A provincial investment of $350,000 through the Centre for Research and Innovation in the Bio-Economy (CRIBE) will help to fund the incorporation of cross-laminated timber technology, or CLT, in the construction of Laurentian University’s School of Architecture. The CRIBE grant will allow Laurentian Architecture to showcase the first significant use of cross-laminated timber in a public building in Ontario.
An engineered wood product, CLT is made by gluing and pressing together successive layers of spruce, pine or fir 2x4s or 2x6s to form large solid blocks or sheets that can be precision-trimmed to specific purposes. CLT manufactured products can be used as walls, floors and roof panels in building construction. CLT construction is now being widely used in Europe, and is increasingly seen in taller wooden structures in the United States and in British Columbia.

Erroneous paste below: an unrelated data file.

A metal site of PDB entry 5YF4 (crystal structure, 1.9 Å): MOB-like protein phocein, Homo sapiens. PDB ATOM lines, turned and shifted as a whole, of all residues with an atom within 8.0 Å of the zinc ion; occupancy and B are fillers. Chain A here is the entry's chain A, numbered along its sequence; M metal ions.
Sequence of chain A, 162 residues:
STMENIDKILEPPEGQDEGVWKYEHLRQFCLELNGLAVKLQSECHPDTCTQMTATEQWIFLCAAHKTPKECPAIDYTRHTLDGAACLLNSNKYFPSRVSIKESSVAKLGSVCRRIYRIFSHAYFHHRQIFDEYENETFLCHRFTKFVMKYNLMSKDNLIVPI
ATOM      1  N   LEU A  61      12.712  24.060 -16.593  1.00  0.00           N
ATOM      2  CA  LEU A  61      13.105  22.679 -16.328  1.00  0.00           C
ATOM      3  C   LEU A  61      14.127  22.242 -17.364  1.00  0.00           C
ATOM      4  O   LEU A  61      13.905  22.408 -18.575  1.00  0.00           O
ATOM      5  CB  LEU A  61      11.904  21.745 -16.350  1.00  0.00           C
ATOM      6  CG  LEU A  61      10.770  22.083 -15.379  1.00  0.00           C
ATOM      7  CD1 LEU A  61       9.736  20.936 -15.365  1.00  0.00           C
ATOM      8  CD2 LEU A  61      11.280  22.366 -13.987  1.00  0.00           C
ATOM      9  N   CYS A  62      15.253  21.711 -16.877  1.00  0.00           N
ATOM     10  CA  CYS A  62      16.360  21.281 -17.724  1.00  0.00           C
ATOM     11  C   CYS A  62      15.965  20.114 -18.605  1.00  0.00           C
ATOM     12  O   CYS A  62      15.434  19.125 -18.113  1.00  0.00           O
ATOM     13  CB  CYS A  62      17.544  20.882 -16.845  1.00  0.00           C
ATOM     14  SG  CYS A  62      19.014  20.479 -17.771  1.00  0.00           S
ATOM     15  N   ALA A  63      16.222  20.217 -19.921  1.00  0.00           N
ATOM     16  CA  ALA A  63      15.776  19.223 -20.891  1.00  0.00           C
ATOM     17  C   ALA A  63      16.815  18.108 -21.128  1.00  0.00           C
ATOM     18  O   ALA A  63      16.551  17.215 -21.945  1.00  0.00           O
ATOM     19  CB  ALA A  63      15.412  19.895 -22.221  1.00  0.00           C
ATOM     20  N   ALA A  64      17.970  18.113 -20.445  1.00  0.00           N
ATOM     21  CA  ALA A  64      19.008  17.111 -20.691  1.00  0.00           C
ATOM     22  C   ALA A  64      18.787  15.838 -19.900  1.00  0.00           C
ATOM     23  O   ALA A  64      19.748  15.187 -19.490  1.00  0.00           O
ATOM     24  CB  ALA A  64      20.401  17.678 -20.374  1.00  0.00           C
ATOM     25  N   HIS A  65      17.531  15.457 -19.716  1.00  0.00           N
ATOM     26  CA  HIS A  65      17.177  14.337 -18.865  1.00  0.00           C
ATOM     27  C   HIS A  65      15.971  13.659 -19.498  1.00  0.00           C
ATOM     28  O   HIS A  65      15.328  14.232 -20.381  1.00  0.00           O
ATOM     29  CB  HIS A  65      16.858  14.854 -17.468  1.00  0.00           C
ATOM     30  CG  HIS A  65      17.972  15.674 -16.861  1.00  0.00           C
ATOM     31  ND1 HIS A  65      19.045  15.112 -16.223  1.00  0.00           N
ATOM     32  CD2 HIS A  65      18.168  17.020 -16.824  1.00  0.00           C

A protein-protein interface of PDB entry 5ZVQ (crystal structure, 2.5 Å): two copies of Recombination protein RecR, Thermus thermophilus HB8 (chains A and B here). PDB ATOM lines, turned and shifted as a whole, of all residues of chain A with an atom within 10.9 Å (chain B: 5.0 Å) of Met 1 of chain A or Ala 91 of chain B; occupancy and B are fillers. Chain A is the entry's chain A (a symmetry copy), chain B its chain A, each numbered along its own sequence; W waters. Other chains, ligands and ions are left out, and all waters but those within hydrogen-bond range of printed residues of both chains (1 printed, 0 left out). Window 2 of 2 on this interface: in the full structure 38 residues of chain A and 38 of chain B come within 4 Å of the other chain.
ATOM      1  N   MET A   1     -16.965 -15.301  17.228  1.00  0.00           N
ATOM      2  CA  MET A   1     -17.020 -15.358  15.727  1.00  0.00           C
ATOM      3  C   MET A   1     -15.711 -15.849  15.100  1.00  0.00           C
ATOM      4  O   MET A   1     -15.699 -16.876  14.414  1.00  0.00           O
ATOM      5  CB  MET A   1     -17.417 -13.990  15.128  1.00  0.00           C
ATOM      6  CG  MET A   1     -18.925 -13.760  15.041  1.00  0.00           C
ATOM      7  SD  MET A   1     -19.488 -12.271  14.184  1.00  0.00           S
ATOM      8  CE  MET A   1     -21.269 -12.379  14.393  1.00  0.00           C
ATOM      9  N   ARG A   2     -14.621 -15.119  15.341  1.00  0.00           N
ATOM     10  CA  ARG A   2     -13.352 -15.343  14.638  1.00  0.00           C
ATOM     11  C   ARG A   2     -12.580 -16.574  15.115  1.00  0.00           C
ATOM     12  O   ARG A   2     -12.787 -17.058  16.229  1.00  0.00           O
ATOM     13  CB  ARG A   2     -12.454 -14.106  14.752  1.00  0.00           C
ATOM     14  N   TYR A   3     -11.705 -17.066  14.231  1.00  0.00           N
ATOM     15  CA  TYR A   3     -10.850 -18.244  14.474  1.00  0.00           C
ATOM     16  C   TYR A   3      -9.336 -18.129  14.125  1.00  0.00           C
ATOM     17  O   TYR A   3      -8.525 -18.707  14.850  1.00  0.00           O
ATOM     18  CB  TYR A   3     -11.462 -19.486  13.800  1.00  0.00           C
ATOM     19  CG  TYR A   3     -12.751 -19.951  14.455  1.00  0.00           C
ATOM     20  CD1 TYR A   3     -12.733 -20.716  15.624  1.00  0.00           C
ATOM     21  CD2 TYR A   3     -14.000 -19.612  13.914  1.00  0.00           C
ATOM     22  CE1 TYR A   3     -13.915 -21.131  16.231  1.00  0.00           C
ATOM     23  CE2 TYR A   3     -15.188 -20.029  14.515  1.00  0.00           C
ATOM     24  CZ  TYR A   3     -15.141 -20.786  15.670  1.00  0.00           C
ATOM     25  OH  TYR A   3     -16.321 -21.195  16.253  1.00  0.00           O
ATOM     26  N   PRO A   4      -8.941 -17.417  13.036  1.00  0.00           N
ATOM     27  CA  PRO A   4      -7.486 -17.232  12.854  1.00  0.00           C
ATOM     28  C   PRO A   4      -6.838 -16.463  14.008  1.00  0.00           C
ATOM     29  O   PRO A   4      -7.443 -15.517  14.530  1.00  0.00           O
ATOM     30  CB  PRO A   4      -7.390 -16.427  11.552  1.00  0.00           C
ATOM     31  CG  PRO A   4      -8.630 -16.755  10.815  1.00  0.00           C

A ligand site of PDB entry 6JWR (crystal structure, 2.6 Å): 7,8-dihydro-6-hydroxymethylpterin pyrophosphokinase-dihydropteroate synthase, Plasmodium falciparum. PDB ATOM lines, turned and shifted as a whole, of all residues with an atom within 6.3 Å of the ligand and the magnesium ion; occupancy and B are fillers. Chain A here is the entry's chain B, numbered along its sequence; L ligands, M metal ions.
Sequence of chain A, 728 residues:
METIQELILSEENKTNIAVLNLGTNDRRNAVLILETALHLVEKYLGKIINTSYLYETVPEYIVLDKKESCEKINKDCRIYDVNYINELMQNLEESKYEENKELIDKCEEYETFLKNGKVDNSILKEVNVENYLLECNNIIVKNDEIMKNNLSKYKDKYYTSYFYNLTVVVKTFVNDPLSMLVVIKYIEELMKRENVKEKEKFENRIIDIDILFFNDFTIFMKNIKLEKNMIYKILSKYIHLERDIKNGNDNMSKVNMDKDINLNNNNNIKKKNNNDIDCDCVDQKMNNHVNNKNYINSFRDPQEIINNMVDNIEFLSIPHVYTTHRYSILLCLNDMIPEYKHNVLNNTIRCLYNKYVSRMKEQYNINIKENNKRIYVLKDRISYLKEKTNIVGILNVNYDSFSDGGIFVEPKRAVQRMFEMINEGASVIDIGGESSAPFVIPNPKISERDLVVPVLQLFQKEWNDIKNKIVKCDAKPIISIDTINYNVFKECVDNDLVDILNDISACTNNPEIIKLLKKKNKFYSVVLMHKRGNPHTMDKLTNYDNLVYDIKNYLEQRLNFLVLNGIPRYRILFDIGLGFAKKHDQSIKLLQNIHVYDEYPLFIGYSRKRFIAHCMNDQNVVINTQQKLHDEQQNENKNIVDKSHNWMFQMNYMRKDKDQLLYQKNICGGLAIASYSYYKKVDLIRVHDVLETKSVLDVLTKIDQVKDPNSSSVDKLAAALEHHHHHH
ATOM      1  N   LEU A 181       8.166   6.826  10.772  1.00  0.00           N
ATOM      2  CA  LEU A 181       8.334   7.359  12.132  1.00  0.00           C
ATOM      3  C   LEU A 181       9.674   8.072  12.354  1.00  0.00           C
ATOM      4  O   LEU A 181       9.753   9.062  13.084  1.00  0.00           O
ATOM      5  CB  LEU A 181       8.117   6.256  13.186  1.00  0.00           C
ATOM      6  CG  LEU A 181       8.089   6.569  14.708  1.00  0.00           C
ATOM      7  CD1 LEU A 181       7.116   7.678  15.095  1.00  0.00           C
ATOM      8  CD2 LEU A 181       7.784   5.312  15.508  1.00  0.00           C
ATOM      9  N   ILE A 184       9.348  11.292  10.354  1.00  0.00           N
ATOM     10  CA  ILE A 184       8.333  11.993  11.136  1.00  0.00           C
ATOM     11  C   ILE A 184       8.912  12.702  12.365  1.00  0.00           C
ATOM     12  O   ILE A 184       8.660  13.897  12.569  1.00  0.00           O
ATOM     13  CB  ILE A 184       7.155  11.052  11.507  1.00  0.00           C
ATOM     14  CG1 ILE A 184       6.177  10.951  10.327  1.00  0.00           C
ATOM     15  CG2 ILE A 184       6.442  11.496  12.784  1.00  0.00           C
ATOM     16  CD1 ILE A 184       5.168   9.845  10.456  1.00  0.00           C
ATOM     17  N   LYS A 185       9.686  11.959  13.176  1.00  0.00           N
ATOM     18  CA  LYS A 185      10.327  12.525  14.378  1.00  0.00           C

“The possibilities created by CLT really are exciting from the architectural point of view,” said Laurentian Architecture’s Founding Director, Dr. Terrance Galvin. “This innovation in materials fits perfectly with our focus on green and sustainable building techniques, as well as our commitment to northern and Canadian design.”
“We are thrilled by CRIBE’s support for this forward-looking initiative,” said Laurentian Vice- President, Administration, Carol McAulay. “We wanted Laurentian Architecture to speak to a future generation of designers and architects, and this generous investment will help us realize that vision.”
In making the announcement today, Sudbury MPP Rick Bartolucci called it a “great boost, not only for Laurentian Architecture, but for Ontario’s forest industry.”
vía Laurentian Architecture to showcase cross-laminated timber | canadianarchitect.com.
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